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Northern Light Technologies illuminates global mining

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At a time of lacklustre metal prices, Toronto-based Northern Light Technologies (NLT) is helping mines around the world stay in business by cutting costs and boosting productivity.

Starting with its first product in the mid 1980s, a helmet lamp for miners, the family-owned company has grown into a global supplier of high-tech underground safety and communication equipment. For example, NLT’s N Connex network enables an operator to remotely manage underground scooptrams (low-profile loaders) and other vehicles from the surface. A remote-controlled scooptram can handle greater shock and vibration and work faster, which makes it far more efficient than one operated in-person.

“The future for us is automation and software that you can drive over a network ,” says Heidi Levitt, NLT’s president and CEO. About half of the company’s 85 employees are based in Australia and Chile, and it has local distributors in several other countries.

Even NLT’s helmet lamps have come a long way, enabling them to offer a degree of quality and technology not found in less expensive lamps from other countries that have flooded the market in recent years.

The battery packs on NLT’s high-end models are equipped with tracking tags, Wi Fi and Bluetooth connections and collision awareness sensors. A new model, due to be launched in Australia later this year, will feature a built-in digital camera and a computer screen that can collect and send real-time data to other parts of the mine across a Wi Fi network.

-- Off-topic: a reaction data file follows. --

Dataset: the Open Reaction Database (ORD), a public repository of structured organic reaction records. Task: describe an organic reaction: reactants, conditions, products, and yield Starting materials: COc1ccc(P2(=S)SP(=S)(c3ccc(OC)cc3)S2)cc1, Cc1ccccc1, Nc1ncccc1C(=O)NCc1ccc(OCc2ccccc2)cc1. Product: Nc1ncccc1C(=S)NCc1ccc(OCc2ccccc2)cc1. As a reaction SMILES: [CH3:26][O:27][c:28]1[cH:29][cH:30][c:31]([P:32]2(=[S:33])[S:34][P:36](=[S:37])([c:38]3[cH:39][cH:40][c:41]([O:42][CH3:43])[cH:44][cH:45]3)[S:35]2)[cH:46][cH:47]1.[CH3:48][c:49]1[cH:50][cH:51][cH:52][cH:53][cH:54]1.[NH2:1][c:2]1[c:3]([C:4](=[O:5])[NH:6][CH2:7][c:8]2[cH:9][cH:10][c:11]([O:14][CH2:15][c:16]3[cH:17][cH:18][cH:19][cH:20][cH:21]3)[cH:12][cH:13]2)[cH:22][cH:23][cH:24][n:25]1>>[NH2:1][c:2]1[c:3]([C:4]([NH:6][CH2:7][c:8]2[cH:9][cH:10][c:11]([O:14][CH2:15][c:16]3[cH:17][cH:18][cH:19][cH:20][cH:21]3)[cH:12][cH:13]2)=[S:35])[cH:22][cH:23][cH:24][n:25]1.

“ We’re making our lamps smarter and smarter ” Levitt says, describing them as yet another building block in the fast-growing Internet of things, the interconnection via the Internet of computing devices embedded in everyday objects. “Even so,” she adds, “our real push is on rugged communications. We’re designing whole backbones for mines using Wi Fi and Ethernet technology. That’s the growth area for the company, and the 'cap lamps' help pay a lot of the rent.”

NLT’s Canadian connection helps underline the high quality and advanced technology of its products to foreign distributors and customers. Levitt notes, for example, that the company’s Peruvian distributor carries only equipment sourced from advanced industrial economies, such as Canada and the United States.

Levitt signed up a few years ago for the Trade Commissioner Service’s Canadian Technology Accelerator program, which helps businesses devise an export plan. “ That’s a really good program for small businesses, especially ones that are not yet exporting,” she says.

She’s interested in the opportunities for market access provided in the new Asia-Pacific region trade agreement, the Comprehensive and Progressive Agreement for Trans-Pacific Partnership (CPTPP), which came into force in December 2018. “ I haven’t given it much attention yet. If the Trade Commissioner Service can tell us how to leverage that, I’d need to listen. That would be great.”

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